Gordon Mountain

I had hoped to hit up this P1K on my way back down Bear Basin Rd towards US199. Unfortunately, this shorter return to US199 was closed due to a washout that has not been repaired, and judging by the concrete barrier erected, may not be done anytime soon. So I had to drive the long 36-mile route back down over Ship Mtn and then up from the other direction. As a result, it was more than 2.5hrs since I returned from Twin before I was ready to start up to Gordon Mtn. Well-graded Big Flat Rd goes within a short distance of the summit, making this an easy outing. Where I started south of the summit, there is an old, unsigned trail that I used to get through the initial brush lining the roadway. Above that, the brush thins and becomes mostly low manzanita that is easy to step over. Six minutes got me to the top, about the same to get down. There are no real views from the summit, but a nice one looking towards the Pacific on the way there.

Peak 2,920ft/Higgins BM/Peak 2,440ft

These three bonus peaks were all a short distance off the road on my way back down to US199. Peak 2,920ft has an old logging road going to the summit, still very serviceable for foot traffic, about 25min for the roundtrip effort. No real views from the summit. Higgins BM is the highest of the three and took the most work. It's a moderately brushy effort going up from the southeast, finding a benchmark and a steel pole at the summit with open views around the Smith River drainages on all sides. Peak 2,440ft was a short, steep climb through heavy forest, no views.

Wounded Knee Mtn/Broken Rib Mtn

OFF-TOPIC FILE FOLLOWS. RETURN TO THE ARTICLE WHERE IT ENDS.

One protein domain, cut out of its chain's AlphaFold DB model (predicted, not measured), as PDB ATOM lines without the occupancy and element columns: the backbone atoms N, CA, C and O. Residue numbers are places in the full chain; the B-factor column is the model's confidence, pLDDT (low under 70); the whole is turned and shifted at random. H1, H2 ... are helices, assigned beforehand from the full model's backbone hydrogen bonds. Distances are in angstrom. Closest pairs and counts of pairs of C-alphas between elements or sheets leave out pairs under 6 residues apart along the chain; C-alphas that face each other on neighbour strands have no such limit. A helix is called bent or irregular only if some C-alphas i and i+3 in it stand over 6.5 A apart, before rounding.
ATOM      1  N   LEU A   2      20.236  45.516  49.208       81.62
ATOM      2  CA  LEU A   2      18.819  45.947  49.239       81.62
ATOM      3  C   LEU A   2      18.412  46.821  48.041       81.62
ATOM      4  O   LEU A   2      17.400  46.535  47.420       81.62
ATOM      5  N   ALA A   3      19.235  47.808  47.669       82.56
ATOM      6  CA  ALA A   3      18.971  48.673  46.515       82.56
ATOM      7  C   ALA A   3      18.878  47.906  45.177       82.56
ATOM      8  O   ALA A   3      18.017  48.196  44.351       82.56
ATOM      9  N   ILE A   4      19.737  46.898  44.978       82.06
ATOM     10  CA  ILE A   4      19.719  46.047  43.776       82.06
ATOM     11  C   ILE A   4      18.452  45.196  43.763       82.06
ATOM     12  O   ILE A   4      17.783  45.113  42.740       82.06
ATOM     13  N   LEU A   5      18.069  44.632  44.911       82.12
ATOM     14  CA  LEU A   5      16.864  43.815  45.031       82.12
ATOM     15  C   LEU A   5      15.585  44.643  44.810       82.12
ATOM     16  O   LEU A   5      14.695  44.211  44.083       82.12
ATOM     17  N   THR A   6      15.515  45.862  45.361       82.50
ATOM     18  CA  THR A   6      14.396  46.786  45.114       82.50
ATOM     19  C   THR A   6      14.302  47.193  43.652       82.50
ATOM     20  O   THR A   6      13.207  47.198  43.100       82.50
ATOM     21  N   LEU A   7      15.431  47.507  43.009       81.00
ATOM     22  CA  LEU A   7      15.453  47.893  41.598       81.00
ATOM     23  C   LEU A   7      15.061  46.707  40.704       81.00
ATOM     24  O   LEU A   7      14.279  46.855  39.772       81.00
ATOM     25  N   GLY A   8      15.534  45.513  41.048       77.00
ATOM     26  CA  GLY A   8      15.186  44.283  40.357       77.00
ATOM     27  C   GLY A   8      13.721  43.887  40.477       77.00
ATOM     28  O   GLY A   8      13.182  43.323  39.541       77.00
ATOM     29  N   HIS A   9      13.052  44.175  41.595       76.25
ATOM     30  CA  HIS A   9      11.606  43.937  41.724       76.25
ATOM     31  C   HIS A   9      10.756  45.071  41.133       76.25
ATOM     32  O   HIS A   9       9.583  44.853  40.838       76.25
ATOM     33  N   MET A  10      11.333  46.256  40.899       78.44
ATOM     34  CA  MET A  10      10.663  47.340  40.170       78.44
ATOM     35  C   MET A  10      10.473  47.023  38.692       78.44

I drove back down to US199 for the second time today, then up Forest Route 17N27 after a very short drive north on US199. This road winds its way for quite a few miles back up into the national forest, eventually ending below the summit of Wounded Knee Mtn. Though this is the CC-listed summit, it should more properly belong to the higher and far more interesting Broken Rib Mtn a few miles to the west. The two are connected by an enjoyable ridgline that has a nice use trail for most of the route. Sean and Daryn had done this one as well a year earlier, though not together. It was after 4p when I got started, but knowing about the trail gave me no concerns about running out of daylight - I would get back with almost two hours to spare. I started up the overgrown road from where I parked and almost immediately spotted a downed log that looked to have been stepped on many times. This turned out to be the start of the trail which kept me from needing to do any bushwhacking as the others had. I followed the trail up steeply through forest, reaching the top of Wounded Knee in less than 15min. The highpoint appears to be at some summit rocks south of the highest contour shown on the topo map. There was a small cairn here but no register and no views. I continued along the trail heading south as it makes a semicircular path around the drainage between the two mountains. Not far southeast of Wounded Knee, the forest gives way to a more open ridgeline with fantastic views off either side. The going is easy for about a mile, with the use trail bypassing a few obstacles on the ridge. The trail isn't continuous and gets lost in a few places, but it seems to reappear about where one would expect a trail to do so. Where the ridgeline turns northeast, the going becomes more difficult, turning to a scramble with a mix of loose and more solid volcanic rock. There doesn't seem to be any easy way to bypass this ridge section, but it gets no harder than class 3 and is pretty enjoyable, even when tired near the end of a long day. I reached the summit of Broken Rib at 5:45p, finding no register here either. I wish I had remembered to bring one because it certainly deserves the honor. It was not many miles to the south that I could see Twin Peaks and Bear Mtn where I had started in the morning. To the east were Preston and El Capitan which I planned to do the next day. Wounded Knee rises as a lower, forested hump to the west. It would take me another hour and twenty minutes to reverse the route back to Wounded Knee and my starting point where I finished up shortly after 7p. I took a shower and changed into some fresh clothes before another couple hours of driving. I returned all the way to US199 (third time today!) before driving back up to the trailhead for Preston Peak the next day. I found a flat spot right at the trailhead where two other cars were parked. This would do for tonight's campsite...